HPAC Magazine

Pump and Grind

March 6, 2024 | By Doug Picklyk

Plumbing pros have options when working against gravity with below grade sewage lines, and more and more it’s grinder pumps to the rescue.

We’ve all heard the expression, “What goes up must come down,” but what goes down doesn’t always go up. At least that’s the lesson many plumbing pros have learned when dealing with below grade sewage ejection.

Plumbing works best when gravity plays a role. Ancient Greeks and Romans, inventors of the earliest toilets and sewage systems, understood the principle of moving wastewater downhill. But inevitably today plumbers are faced with sewage systems in new developments, home renovations or simply challenging situations where the main municipal or septic system drain leaves no option but to pump it up.

For residential basement washroom installations in homes where no gravity sewer lines exist, manufactures have designed macerating up-flush toilet systems for easy installation without needing to break open concrete floors. These systems include a toilet that flushes into a pump tank which macerates sewage waste and pumps it up and away through discharge pipes. A tidy solution for simple residential applications.

A cutaway example of the Pit+Plus Jr. sewage pump package system from Little Giant.

However, for renos with additional plumbing demand—adding a complete basement suite, kitchen and laundry for example—a more robust solution is required and that involves the installation of a sewage ejection pit. This process involves breaking concrete to install drainage piping that will feed into a prefabricated packaged pit system.

Within these packaged systems, will be a sewage, or solids, pump that will trigger to turn on with a float system once reaching a set volume. The pump will lift the wastewater away often through a 2-in. discharge pipe. The package systems include an access cover with outlets for venting and discharge, along with alarm system options to warn of any malfunction. These systems offer a standard ½-horsepower (hp) solids handling sewage pump which is suitable for many simple residential applications. But not all applications are simple.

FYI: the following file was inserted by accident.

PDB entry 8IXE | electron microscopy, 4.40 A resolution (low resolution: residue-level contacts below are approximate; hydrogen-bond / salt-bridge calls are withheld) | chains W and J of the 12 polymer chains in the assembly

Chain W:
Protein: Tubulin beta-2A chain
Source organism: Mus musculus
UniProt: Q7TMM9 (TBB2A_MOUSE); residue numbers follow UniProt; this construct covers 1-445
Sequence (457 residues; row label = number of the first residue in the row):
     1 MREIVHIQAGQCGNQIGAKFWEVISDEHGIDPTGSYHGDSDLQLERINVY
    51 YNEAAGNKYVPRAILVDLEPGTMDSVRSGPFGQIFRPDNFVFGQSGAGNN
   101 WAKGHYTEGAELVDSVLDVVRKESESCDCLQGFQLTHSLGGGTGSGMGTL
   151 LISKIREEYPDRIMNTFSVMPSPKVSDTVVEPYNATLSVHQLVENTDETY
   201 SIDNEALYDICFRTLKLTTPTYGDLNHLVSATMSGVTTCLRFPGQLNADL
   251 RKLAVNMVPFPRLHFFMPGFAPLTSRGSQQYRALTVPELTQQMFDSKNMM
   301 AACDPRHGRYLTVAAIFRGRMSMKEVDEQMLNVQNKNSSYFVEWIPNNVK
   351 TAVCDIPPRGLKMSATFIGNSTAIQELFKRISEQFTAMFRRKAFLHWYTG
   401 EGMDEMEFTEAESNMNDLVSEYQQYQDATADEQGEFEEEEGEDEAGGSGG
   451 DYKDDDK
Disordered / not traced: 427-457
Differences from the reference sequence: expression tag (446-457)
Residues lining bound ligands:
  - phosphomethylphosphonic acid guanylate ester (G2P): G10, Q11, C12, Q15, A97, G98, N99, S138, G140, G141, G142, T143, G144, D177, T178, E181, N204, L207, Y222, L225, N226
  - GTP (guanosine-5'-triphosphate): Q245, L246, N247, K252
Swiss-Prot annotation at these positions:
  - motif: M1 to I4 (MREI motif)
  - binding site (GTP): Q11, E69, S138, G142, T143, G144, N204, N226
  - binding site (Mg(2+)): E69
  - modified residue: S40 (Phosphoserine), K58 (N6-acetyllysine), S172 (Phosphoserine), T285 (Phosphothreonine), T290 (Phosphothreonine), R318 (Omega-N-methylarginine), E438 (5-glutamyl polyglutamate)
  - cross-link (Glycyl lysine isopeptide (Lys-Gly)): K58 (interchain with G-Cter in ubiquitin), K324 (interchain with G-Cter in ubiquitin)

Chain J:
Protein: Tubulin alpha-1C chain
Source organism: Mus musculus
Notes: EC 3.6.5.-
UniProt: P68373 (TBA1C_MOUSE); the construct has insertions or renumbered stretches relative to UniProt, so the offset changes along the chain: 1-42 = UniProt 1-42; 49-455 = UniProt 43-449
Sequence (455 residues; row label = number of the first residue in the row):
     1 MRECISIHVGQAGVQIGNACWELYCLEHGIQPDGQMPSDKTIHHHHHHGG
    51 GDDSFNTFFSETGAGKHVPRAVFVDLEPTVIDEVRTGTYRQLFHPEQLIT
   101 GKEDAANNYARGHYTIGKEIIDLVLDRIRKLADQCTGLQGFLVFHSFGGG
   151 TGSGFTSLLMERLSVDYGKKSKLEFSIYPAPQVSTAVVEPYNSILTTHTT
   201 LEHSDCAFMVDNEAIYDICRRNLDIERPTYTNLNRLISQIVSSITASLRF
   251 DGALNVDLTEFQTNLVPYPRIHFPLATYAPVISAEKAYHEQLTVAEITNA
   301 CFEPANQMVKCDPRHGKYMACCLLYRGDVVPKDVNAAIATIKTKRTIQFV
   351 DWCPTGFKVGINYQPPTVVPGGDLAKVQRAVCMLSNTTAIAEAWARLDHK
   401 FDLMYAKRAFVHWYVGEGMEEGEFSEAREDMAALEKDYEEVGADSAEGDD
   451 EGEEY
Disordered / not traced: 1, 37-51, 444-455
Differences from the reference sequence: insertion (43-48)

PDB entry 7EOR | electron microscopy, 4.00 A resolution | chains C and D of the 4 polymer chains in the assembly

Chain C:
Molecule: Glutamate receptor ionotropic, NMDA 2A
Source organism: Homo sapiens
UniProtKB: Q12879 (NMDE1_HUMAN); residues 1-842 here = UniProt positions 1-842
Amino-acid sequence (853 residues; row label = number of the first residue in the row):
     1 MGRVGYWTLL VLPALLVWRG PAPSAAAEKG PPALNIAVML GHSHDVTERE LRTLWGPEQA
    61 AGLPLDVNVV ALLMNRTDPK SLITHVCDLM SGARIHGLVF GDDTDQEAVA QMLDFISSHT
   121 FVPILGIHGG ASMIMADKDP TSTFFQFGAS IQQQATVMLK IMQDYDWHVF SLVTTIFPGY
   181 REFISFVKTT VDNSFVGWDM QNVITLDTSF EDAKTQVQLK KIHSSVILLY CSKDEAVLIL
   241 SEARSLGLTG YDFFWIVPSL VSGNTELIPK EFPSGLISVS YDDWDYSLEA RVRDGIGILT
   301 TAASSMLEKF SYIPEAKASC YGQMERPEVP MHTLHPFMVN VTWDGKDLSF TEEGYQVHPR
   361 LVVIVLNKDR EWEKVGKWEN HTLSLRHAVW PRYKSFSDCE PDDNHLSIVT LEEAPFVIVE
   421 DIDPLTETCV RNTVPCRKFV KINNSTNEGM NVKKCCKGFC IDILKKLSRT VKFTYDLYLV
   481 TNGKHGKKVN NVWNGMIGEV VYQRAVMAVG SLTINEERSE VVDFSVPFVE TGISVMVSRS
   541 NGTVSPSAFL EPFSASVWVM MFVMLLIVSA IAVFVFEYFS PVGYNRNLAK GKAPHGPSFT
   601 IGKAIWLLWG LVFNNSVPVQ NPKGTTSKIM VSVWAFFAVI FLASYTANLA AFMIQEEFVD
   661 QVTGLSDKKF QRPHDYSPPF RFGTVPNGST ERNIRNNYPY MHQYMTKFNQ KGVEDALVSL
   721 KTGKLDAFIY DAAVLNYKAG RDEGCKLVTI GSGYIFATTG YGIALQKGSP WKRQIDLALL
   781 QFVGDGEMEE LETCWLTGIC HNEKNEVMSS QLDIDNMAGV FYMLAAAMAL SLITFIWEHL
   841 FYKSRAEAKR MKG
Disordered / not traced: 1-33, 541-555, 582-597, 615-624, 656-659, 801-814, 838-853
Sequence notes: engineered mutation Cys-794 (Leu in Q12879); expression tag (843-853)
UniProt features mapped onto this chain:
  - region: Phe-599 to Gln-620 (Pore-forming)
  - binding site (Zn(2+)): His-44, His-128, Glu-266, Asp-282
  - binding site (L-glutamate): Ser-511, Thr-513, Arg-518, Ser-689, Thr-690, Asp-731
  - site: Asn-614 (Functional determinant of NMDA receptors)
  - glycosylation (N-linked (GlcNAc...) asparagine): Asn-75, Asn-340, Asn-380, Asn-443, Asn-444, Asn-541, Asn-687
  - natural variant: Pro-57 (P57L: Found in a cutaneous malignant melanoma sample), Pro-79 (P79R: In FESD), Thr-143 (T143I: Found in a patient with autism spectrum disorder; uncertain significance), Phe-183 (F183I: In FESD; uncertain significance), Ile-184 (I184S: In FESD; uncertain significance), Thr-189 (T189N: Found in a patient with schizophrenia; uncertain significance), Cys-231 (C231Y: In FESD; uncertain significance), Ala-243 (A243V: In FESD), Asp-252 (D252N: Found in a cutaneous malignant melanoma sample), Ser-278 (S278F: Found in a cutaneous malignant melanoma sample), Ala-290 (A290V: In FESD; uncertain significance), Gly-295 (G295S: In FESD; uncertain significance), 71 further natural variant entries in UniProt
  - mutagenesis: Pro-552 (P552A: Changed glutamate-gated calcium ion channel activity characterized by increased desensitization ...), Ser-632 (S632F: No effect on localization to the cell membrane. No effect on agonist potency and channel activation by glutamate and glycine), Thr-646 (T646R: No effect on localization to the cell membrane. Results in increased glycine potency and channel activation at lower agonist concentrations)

The Grinder

The greatest challenge for standard sewage pumps come from unintended objects ending up in the sewage pit.

“People tend to treat the toilet like a garbage can these days, and it’s getting worse and worse,” says Steve Ritsema, Liberty Pumps national sales manager for Canada. He notes that for most homeowners a regular sewage or solids pump is going to run fine, but if it’s a basement rental suite, he recommends putting a grinder pump in the pit from the start.

“Airbnb is a huge issue,” says Ritsema. “There are a lot of basement suites and many of those renos have to put in a pump to get sewage up to the city sewer. That’s where we recommend the grinders.”

The ProVore 1-hp residential grinder pump from Liberty Pumps uses the company’s V-Slice cutter technology and can be used as a replacement pump in 2-in. discharge systems.

A grinder pump, like it sounds, has rotating cutting blades designed to macerate and grind solid waste into smaller particles before pumping it through the plumbing system. These powerful pumps, starting at 1-hp, will grind waste into a slurry and provide enough pressure to keep it moving to the main drains.

“We’ve always made grinder pumps for residential as well as municipal applications, and where you’re going to want a grinder is where you’re not going to be in control of what’s going to be flushed down the toilet,” says Jeremiah Brodie, director of training with Little Giant for plumbing and HVAC in Canada and the U.S.

“We all think we have control,” says Brodie, “Until you have children or elderly parents living with you and you may find things going down the drain that are not great for a sewage ejector.”

Both Ritsema and Brodie cite the emergence of “flushable” wipes as a problem for basic solids pumps, as well as a long list of items they’ve seen or heard of plumbers discovering in failed ejector systems. They both agree that flushable wipes and other common usually unflushable disposables are no challenge for a grinder.

There are multiple grinder pump options on the market from manufacturers including: DAB, Liberty Pumps, Little Giant (Franklin Electric), Goulds (Xylem), Pentair Myers, Saniflo, Zoeller and more. The grinders are available in higher levels of horsepower to accommodate sewage lifting from small residential to larger commercial and municipal pumping applications.